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Coronavirus: Working from Home Cybersecurity Tips

The widespread disruption caused by the coronavirus pandemic is hitting small and medium sized businesses hardest. Workers across the world are now working remotely at a scale never before seen. This of course brings challenges but also vulnerabilities.

With staff out of the office, there is much less control over your cybersecurity. In your office you can control access to your servers, you know how secure your routers and access points are and you have physical control of who is using devices.  In many respects, you may now be reliant on your staff to maintain proper cyber hygiene.

Below are some tips and strategies you can share with your workforce to maintain a level of cyber resilience during these times under quarantine.

  1. Warn Employees: Lock your screen… always! – You may not know who your employees are around while they’re working remotely. One of the easiest ways to mitigate risk is to train your employees lock their screens when they’re not using their devices.
  2. Warn Employees: Beware of Who Might Overhear You – Not only do you want staff to keep what’s on their screens safe but with everyone teleconferencing in from home, employees need to be wary of who might overhear their conversations. Whether it be family members or neighbors, tell them to be especially cautious if those conversations include sensitive work data.
  3. Warn Employees: Ensure Your Wi-Fi Security – Many people do not update the firmware for their Wi-Fi routers. One of the easiest avenues for hackers to steal data is through hacking routers with outdated firmware. Inform your workers that they should keep their firmware updated and to implement appropriate firewall protection.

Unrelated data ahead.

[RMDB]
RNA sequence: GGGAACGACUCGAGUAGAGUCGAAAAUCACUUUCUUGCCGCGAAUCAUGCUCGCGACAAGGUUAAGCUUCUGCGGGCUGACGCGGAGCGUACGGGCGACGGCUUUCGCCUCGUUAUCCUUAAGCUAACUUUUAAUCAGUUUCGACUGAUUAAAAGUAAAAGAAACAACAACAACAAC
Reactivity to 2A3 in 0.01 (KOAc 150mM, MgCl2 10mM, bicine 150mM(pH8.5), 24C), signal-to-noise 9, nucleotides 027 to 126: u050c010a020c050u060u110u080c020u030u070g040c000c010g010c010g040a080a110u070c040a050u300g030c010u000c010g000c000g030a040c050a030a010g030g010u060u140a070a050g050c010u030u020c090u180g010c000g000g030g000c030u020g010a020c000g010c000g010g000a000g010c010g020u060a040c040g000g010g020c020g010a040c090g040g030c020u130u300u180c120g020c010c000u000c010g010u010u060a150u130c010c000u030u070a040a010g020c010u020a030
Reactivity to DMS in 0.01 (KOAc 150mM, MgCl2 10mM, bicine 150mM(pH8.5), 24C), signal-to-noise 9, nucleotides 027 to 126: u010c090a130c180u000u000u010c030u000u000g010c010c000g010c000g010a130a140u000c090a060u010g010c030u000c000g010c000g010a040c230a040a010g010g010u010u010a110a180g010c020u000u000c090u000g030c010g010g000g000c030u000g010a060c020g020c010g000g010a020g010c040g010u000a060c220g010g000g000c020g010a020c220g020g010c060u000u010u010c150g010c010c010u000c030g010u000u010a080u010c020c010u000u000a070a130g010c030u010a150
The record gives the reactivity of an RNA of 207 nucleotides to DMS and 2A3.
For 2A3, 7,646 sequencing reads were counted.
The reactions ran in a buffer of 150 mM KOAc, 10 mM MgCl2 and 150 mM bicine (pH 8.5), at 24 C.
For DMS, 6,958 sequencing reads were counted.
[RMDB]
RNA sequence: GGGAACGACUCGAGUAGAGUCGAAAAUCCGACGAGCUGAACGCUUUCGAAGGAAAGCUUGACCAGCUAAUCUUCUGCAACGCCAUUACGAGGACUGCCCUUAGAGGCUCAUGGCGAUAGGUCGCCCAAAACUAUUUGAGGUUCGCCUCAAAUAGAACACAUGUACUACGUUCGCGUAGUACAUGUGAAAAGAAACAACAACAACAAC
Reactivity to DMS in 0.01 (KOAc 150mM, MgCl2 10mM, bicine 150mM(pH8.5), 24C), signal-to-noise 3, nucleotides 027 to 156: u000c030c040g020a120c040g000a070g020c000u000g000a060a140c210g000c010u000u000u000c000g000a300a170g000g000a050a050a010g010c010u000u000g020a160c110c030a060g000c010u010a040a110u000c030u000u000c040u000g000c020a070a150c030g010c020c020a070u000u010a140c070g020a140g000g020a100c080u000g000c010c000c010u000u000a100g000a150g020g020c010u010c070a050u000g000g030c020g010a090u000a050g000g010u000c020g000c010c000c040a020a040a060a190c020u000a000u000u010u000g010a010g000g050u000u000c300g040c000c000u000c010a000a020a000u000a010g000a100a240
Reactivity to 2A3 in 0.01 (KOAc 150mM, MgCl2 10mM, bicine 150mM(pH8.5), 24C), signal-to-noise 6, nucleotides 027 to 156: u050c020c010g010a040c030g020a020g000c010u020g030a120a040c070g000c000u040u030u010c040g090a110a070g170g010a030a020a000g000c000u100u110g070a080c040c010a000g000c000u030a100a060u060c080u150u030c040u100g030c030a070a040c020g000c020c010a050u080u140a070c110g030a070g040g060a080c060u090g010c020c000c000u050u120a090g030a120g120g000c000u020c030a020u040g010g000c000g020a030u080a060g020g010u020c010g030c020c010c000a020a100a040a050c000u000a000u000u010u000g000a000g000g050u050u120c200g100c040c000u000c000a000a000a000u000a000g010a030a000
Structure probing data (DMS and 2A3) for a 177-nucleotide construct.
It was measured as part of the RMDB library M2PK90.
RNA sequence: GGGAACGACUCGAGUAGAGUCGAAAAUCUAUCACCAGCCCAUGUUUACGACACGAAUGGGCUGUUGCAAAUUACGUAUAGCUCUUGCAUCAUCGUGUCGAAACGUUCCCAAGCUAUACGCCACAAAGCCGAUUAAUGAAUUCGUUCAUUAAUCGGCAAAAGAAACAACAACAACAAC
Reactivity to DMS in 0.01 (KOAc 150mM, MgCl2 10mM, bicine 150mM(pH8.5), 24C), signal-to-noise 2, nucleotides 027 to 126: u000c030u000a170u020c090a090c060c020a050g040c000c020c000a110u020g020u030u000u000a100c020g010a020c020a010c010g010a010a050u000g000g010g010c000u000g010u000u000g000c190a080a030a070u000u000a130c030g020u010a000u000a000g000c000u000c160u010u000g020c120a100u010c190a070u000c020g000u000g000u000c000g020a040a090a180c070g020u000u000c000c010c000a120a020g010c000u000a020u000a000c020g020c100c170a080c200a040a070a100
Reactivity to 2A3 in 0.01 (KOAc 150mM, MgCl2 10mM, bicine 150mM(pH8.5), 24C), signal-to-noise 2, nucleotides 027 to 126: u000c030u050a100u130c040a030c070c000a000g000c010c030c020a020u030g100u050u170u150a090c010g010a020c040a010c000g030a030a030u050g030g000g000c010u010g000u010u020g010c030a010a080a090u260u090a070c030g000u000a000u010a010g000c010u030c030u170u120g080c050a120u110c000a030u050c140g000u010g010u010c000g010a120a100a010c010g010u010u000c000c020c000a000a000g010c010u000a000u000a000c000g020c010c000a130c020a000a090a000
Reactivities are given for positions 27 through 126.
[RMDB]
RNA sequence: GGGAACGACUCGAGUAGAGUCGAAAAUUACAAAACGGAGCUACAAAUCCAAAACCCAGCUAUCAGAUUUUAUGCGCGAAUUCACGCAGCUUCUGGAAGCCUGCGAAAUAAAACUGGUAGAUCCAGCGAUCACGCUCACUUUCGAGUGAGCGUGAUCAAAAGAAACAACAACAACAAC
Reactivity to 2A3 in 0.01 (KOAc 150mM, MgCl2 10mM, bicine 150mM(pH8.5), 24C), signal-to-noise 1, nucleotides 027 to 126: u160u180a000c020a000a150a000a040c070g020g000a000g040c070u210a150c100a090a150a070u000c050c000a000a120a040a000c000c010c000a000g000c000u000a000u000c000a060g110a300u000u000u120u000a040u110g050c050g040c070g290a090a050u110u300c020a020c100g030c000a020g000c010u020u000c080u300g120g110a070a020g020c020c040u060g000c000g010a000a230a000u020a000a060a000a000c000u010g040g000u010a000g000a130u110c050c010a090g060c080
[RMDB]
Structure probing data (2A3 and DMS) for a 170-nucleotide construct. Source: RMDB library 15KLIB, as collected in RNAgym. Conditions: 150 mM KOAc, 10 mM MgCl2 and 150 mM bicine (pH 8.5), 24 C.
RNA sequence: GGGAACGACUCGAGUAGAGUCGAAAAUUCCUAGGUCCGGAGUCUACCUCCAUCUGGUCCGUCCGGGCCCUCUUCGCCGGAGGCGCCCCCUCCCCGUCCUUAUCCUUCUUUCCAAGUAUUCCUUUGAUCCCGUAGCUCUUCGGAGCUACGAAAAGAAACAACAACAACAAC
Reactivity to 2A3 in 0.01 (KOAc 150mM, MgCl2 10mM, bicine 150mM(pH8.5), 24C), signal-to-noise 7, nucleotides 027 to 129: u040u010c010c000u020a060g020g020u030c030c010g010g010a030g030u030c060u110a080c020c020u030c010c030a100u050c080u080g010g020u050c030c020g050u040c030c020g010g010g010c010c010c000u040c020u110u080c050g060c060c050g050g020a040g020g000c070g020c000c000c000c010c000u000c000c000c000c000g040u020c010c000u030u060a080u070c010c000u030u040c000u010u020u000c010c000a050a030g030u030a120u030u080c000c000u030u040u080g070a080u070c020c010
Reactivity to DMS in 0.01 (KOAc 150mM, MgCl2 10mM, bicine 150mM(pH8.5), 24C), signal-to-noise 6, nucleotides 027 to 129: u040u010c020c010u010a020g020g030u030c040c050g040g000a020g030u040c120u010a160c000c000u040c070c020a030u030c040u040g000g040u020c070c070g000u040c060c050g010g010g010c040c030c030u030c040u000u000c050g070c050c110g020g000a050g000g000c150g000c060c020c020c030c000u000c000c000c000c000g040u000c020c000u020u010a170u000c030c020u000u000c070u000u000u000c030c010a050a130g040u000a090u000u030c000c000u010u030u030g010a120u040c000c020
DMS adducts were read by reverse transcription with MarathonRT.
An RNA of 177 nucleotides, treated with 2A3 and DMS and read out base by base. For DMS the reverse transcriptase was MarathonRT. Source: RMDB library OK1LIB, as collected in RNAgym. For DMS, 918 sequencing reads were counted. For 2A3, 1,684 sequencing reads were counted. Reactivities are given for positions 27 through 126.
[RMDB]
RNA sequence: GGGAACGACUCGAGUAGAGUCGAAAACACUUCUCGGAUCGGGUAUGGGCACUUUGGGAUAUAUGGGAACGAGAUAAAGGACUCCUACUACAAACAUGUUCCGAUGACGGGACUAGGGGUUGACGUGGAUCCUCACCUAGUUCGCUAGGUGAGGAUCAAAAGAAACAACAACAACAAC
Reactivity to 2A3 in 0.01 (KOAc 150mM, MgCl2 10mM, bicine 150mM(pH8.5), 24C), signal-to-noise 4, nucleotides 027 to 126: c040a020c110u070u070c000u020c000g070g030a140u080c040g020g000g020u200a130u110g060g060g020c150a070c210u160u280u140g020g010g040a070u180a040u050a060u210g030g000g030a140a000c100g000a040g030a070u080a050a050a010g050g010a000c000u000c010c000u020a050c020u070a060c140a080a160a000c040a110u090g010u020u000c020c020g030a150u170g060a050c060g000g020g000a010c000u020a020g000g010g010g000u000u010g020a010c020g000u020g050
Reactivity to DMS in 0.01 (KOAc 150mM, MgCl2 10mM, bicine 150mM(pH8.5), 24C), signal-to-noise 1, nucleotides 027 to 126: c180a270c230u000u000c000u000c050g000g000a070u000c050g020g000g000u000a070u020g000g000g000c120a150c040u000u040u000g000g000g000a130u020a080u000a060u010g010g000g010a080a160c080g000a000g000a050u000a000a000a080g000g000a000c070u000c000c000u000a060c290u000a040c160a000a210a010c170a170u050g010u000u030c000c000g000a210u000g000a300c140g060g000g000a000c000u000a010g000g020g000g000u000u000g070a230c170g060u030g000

4. Ensure Secure Connection to Work Environment – You should employ some form of end to end encryption or use of a VPN so your employees can to safely connect to protected servers. If you already utilize a VPN, advise your staff to disconnect from the VPN periodically if possible. Exiting and re-entering the internal network SHOULD trigger a full security scan of your device automatically.
  5. Check Security Software is up to Date – If you can remotely keep anti-virus software, privacy tools, browser extensions and other software up to date for your employees, that would be ideal. Otherwise, make sure to remind staff to update all essential software regularly.
  6. Create a Backup Strategy – Make sure you have backups and checks in place for your most important files to maintain business continuity in a worst case scenario.
  7. Maintain Adequate Support – Undoubtedly there will be issues for your workers. You want to make sure you have support staff in place to help remote staff keep things running smoothly.
  8. Create Incident Response Procedures – In case of a cybersecurity incident you want to make sure there is a plan in place to handle the issue remotely. You also want to make sure you release guidance to your staff on what to do if there is a data breach or incident.

It is also important to keep your employees alert and aware of cyber threats and dangers. Bad actors are already using the pandemic as an opportunity to profit. Just last week we published a blog about phishing email attacks pretending to be from the CDC as a warning. If you have any questions about protecting your business and remote staffers or just about cybersecurity in general, please reach out to us. We are happy to help.